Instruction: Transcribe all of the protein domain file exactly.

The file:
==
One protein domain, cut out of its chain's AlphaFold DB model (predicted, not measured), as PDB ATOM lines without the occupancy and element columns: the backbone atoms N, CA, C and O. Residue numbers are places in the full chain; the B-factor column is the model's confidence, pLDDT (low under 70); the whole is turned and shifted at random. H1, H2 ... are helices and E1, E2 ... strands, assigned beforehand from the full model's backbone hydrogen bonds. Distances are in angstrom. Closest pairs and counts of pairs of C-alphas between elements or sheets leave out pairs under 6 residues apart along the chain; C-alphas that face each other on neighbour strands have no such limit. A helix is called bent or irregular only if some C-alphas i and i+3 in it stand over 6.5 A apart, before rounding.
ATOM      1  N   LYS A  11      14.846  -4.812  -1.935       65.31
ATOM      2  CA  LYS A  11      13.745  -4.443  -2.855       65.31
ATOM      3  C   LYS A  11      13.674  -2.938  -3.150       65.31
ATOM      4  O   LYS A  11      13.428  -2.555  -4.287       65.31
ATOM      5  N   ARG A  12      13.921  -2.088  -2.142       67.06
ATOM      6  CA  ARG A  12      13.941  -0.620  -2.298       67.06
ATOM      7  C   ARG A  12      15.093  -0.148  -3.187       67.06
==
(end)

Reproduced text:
One protein domain, cut out of its chain's AlphaFold DB model (predicted, not measured), as PDB ATOM lines without the occupancy and element columns: the backbone atoms N, CA, C and O. Residue numbers are places in the full chain; the B-factor column is the model's confidence, pLDDT (low under 70); the whole is turned and shifted at random. H1, H2 ... are helices and E1, E2 ... strands, assigned beforehand from the full model's backbone hydrogen bonds. Distances are in angstrom. Closest pairs and counts of pairs of C-alphas between elements or sheets leave out pairs under 6 residues apart along the chain; C-alphas that face each other on neighbour strands have no such limit. A helix is called bent or irregular only if some C-alphas i and i+3 in it stand over 6.5 A apart, before rounding.
ATOM      1  N   LYS A  11      14.846  -4.812  -1.935       65.31
ATOM      2  CA  LYS A  11      13.745  -4.443  -2.855       65.31
ATOM      3  C   LYS A  11      13.674  -2.938  -3.150       65.31
ATOM      4  O   LYS A  11      13.428  -2.555  -4.287       65.31
ATOM      5  N   ARG A  12      13.921  -2.088  -2.142       67.06
ATOM      6  CA  ARG A  12      13.941  -0.620  -2.298       67.06
ATOM      7  C   ARG A  12      15.093  -0.148  -3.187       67.06